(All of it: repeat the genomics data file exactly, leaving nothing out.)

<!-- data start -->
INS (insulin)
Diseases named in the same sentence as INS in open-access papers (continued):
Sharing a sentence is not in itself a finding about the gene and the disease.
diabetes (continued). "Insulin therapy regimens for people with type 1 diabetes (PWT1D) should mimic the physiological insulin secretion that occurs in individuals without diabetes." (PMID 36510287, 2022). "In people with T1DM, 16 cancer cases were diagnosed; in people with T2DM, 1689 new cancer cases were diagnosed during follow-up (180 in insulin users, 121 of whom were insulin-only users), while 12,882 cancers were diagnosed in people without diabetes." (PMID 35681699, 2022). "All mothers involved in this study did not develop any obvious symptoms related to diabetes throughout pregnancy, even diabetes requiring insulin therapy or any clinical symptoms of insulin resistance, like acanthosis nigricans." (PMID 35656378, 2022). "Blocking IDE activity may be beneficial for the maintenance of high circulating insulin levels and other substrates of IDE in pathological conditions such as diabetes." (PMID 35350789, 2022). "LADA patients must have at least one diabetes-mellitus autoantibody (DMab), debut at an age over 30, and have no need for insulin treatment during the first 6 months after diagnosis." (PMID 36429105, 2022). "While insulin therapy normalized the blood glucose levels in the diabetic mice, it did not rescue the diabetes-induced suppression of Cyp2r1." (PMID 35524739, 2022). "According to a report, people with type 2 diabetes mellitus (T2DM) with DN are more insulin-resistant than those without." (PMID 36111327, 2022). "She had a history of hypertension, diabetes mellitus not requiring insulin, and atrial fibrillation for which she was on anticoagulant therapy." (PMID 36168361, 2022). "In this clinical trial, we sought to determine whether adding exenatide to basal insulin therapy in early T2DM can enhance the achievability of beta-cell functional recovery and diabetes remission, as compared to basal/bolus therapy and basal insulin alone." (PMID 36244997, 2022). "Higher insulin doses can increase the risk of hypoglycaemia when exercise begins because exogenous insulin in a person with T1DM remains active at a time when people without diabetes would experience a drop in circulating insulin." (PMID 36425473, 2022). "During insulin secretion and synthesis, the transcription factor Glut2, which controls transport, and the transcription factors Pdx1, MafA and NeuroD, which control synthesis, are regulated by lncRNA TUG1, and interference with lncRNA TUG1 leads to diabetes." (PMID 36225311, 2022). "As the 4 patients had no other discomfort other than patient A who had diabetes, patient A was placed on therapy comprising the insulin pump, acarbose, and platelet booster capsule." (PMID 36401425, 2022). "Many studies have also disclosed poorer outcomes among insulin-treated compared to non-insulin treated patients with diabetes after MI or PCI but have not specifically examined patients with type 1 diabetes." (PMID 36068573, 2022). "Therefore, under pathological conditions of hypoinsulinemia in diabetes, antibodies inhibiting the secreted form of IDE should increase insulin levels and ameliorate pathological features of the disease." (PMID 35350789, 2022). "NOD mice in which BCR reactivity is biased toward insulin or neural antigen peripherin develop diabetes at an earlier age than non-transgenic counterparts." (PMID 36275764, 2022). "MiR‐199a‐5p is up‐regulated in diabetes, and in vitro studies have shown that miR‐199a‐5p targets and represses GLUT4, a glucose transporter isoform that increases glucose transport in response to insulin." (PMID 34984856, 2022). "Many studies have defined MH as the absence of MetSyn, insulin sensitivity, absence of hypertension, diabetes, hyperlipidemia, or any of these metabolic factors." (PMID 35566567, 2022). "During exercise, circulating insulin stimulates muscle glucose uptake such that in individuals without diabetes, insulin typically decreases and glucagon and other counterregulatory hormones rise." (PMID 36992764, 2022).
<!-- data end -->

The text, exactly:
INS (insulin)
Diseases named in the same sentence as INS in open-access papers (continued):
Sharing a sentence is not in itself a finding about the gene and the disease.
diabetes (continued). "Insulin therapy regimens for people with type 1 diabetes (PWT1D) should mimic the physiological insulin secretion that occurs in individuals without diabetes." (PMID 36510287, 2022). "In people with T1DM, 16 cancer cases were diagnosed; in people with T2DM, 1689 new cancer cases were diagnosed during follow-up (180 in insulin users, 121 of whom were insulin-only users), while 12,882 cancers were diagnosed in people without diabetes." (PMID 35681699, 2022). "All mothers involved in this study did not develop any obvious symptoms related to diabetes throughout pregnancy, even diabetes requiring insulin therapy or any clinical symptoms of insulin resistance, like acanthosis nigricans." (PMID 35656378, 2022). "Blocking IDE activity may be beneficial for the maintenance of high circulating insulin levels and other substrates of IDE in pathological conditions such as diabetes." (PMID 35350789, 2022). "LADA patients must have at least one diabetes-mellitus autoantibody (DMab), debut at an age over 30, and have no need for insulin treatment during the first 6 months after diagnosis." (PMID 36429105, 2022). "While insulin therapy normalized the blood glucose levels in the diabetic mice, it did not rescue the diabetes-induced suppression of Cyp2r1." (PMID 35524739, 2022). "According to a report, people with type 2 diabetes mellitus (T2DM) with DN are more insulin-resistant than those without." (PMID 36111327, 2022). "She had a history of hypertension, diabetes mellitus not requiring insulin, and atrial fibrillation for which she was on anticoagulant therapy." (PMID 36168361, 2022). "In this clinical trial, we sought to determine whether adding exenatide to basal insulin therapy in early T2DM can enhance the achievability of beta-cell functional recovery and diabetes remission, as compared to basal/bolus therapy and basal insulin alone." (PMID 36244997, 2022). "Higher insulin doses can increase the risk of hypoglycaemia when exercise begins because exogenous insulin in a person with T1DM remains active at a time when people without diabetes would experience a drop in circulating insulin." (PMID 36425473, 2022). "During insulin secretion and synthesis, the transcription factor Glut2, which controls transport, and the transcription factors Pdx1, MafA and NeuroD, which control synthesis, are regulated by lncRNA TUG1, and interference with lncRNA TUG1 leads to diabetes." (PMID 36225311, 2022). "As the 4 patients had no other discomfort other than patient A who had diabetes, patient A was placed on therapy comprising the insulin pump, acarbose, and platelet booster capsule." (PMID 36401425, 2022). "Many studies have also disclosed poorer outcomes among insulin-treated compared to non-insulin treated patients with diabetes after MI or PCI but have not specifically examined patients with type 1 diabetes." (PMID 36068573, 2022). "Therefore, under pathological conditions of hypoinsulinemia in diabetes, antibodies inhibiting the secreted form of IDE should increase insulin levels and ameliorate pathological features of the disease." (PMID 35350789, 2022). "NOD mice in which BCR reactivity is biased toward insulin or neural antigen peripherin develop diabetes at an earlier age than non-transgenic counterparts." (PMID 36275764, 2022). "MiR‐199a‐5p is up‐regulated in diabetes, and in vitro studies have shown that miR‐199a‐5p targets and represses GLUT4, a glucose transporter isoform that increases glucose transport in response to insulin." (PMID 34984856, 2022). "Many studies have defined MH as the absence of MetSyn, insulin sensitivity, absence of hypertension, diabetes, hyperlipidemia, or any of these metabolic factors." (PMID 35566567, 2022). "During exercise, circulating insulin stimulates muscle glucose uptake such that in individuals without diabetes, insulin typically decreases and glucagon and other counterregulatory hormones rise." (PMID 36992764, 2022).